Superpowers add up to superempowered, hopeful individuals.    The challenge is to convince gamers that they are also empowered to change the real world.  We need to make people’s rewards, feedback, motivation be as high in the real world.  We have to make the real world more like a game.

One reviewer skeptical of games (Catherine DeLange) noted that games are everywhere in our life and can be a force for good; “Before writing this review, for example, I went for a run. I was tired and felt like giving up after 30 minutes, but stuck it out for 45. Why? Because I knew when I got home I’d be docking my iPod with my computer and logging my run on a website called Nike Plus. The site not only tracks my progress and records my mood, but also lets me “level up” the more I run. Since I joined up, I’ve run 858 kilometres, so I’m classed as a green runner. When I hit 1000 km I’ll move up to blue, hopefully ahead of my running buddies who joined up with me. I know every extra step I run will get me further in this game.”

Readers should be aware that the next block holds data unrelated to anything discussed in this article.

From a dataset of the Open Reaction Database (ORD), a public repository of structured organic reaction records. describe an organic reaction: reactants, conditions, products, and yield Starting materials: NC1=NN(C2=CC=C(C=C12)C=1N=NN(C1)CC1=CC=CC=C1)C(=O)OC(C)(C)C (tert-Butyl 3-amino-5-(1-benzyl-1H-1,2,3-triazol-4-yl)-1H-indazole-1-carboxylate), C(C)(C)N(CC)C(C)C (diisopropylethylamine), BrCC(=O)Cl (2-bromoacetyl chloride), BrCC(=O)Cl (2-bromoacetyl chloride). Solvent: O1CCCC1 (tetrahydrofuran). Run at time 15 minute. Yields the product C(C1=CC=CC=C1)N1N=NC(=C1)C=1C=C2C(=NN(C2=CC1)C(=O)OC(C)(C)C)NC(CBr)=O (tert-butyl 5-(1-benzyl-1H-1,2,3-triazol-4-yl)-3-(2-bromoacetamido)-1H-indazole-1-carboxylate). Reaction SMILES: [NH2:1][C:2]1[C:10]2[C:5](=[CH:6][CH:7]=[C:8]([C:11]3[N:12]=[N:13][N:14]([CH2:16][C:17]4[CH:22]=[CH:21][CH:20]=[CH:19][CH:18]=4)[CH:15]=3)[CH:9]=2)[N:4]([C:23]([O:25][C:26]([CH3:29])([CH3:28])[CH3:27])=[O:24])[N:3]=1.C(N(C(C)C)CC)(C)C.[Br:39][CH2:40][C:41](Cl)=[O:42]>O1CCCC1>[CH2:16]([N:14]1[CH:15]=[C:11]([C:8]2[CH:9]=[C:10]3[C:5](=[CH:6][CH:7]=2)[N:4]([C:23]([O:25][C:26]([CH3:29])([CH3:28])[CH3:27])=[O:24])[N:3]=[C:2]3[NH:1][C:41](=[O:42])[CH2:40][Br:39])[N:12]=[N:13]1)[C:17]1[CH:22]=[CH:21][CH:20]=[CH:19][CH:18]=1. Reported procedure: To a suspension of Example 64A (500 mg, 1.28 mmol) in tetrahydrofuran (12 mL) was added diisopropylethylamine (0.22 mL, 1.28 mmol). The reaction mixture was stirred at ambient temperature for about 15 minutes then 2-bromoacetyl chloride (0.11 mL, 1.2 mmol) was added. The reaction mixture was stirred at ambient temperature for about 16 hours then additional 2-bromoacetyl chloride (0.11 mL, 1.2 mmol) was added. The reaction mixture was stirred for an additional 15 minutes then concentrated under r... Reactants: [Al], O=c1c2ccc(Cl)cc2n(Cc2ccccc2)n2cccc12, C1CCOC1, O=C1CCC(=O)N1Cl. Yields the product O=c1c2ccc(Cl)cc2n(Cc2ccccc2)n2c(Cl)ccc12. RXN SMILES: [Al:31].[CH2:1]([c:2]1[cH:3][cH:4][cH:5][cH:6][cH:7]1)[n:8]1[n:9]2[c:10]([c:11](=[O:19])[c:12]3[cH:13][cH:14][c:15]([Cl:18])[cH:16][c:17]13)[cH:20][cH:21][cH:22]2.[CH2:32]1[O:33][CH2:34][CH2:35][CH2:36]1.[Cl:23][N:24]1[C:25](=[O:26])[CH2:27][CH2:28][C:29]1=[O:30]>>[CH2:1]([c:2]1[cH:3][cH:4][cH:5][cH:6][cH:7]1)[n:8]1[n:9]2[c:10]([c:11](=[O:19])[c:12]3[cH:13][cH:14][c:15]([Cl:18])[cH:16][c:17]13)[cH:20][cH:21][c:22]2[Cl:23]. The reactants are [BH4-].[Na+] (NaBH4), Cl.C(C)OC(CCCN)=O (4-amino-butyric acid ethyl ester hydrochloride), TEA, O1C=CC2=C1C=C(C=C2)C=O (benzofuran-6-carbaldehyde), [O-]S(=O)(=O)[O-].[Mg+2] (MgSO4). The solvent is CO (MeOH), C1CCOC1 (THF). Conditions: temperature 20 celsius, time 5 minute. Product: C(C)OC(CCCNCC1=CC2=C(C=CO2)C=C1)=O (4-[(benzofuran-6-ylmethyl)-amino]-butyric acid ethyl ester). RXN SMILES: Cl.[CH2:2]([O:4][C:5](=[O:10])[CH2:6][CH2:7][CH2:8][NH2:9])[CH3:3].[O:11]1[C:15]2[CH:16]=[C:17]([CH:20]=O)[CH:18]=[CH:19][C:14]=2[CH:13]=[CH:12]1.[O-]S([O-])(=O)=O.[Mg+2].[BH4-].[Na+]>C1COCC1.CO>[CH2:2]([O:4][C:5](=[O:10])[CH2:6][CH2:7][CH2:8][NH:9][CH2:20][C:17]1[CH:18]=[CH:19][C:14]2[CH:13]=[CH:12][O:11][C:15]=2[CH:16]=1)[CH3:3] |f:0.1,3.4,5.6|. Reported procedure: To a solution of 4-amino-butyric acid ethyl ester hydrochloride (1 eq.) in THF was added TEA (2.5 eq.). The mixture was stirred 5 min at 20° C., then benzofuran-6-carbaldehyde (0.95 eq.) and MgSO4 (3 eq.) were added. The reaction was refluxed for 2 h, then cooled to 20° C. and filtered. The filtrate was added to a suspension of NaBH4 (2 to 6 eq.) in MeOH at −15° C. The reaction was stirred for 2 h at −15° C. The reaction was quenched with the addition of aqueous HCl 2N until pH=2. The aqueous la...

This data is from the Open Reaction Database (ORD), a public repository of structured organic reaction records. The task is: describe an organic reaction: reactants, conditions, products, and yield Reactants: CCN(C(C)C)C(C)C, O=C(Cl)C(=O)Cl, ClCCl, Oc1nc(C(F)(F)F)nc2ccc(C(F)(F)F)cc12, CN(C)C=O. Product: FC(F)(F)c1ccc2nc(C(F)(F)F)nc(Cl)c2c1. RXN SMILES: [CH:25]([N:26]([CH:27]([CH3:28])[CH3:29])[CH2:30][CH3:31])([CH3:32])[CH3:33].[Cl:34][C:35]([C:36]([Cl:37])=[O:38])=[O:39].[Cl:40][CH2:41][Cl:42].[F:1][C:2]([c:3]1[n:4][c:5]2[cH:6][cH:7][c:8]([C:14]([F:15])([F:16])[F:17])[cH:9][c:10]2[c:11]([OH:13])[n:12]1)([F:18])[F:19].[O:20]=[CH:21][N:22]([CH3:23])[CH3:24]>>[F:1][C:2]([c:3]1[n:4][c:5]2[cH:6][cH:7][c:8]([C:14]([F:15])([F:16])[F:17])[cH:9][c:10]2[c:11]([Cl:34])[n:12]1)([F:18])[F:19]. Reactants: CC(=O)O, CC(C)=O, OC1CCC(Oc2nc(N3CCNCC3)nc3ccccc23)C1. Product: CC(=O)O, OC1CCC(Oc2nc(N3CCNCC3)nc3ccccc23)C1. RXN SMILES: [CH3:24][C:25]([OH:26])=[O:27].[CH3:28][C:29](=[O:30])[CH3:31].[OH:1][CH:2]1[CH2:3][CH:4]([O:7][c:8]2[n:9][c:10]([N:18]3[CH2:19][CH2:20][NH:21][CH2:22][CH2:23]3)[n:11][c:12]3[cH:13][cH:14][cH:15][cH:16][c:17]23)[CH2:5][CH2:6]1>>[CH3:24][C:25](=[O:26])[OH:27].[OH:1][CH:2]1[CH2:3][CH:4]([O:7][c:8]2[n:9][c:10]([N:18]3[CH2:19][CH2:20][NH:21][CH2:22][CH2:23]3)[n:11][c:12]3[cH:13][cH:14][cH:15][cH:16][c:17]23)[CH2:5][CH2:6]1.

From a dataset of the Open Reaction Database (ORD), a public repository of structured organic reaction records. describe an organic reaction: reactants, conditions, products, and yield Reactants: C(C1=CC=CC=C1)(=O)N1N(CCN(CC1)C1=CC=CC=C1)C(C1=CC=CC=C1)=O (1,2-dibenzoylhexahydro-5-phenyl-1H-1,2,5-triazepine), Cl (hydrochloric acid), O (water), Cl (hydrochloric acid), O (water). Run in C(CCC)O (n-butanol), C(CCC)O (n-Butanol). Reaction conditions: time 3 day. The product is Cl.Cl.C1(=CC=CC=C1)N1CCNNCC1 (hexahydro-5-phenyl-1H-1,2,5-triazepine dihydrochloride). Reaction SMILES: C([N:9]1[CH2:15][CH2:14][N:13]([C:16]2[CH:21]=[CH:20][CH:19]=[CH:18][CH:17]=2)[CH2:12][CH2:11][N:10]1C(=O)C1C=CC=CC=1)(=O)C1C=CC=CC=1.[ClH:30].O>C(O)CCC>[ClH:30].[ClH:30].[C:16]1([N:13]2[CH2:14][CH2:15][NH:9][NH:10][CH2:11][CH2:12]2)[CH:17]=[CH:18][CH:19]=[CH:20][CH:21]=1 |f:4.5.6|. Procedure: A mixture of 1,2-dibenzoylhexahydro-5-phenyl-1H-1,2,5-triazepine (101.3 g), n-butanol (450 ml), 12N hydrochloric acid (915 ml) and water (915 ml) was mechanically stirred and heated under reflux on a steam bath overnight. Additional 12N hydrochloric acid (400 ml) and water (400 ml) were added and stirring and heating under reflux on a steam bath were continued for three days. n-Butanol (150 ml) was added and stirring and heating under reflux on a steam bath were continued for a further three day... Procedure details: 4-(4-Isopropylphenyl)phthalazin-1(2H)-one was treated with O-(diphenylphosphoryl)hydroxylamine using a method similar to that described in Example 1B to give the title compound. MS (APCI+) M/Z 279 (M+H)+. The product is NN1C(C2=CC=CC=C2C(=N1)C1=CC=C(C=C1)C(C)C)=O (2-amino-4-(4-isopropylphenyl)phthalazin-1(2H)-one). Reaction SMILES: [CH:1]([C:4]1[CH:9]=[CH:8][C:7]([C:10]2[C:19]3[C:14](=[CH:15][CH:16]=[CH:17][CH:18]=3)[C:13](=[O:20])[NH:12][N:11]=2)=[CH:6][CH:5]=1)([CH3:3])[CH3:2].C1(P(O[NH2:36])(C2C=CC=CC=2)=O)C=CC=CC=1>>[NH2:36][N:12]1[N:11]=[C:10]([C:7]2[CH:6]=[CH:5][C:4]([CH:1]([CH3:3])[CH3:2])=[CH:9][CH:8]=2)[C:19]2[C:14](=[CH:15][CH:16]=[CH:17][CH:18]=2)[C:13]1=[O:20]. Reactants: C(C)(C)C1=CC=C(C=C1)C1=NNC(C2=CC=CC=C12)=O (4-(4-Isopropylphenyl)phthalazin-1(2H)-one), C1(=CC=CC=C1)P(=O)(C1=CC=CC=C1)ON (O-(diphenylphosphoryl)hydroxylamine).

McGonigal has tried at least 6 games (World Without Oil; Superstruct; Evoke;  Cruel 2 b Kind;  Chorewars and Jane the Concussion Slayer — the latter to deal with a brain concussion from which she was recuperating).

She also recommends games that others have created.  The Extraordinaries provides players with a mission and instructions on how to solve it; the mission is tailored to the needs of a non-profit and the public like tracking and photographing life-saving defibrillators’ location.  The information is then uploaded to a First Aid Corps database, that tracks the location of publicly accessible defibrillators world-wide, in order to be available to help save lives.  Elude is a game to help caregivers understand what depression feels like: players complete the various game levels twice, the second made significantly harder to mirror the difficulties of achieving tasks while depressed.

1) World Without Oil: piloted in 2007 with 17,000 players.  Gamers are forced to challenge themselves to survive in a world without oil.  McGonigal claims that most players are actively continuing many of the oil-free skills they learned or invented in the game.

2) Superstruct: a supercomputer has determined that world is coming to an end and players have to invent the future of energy, future of food, health, security, social safety net.    8,000 gamers played for 8 weeks and came up with 500 out-of-the-box solutions to these problems.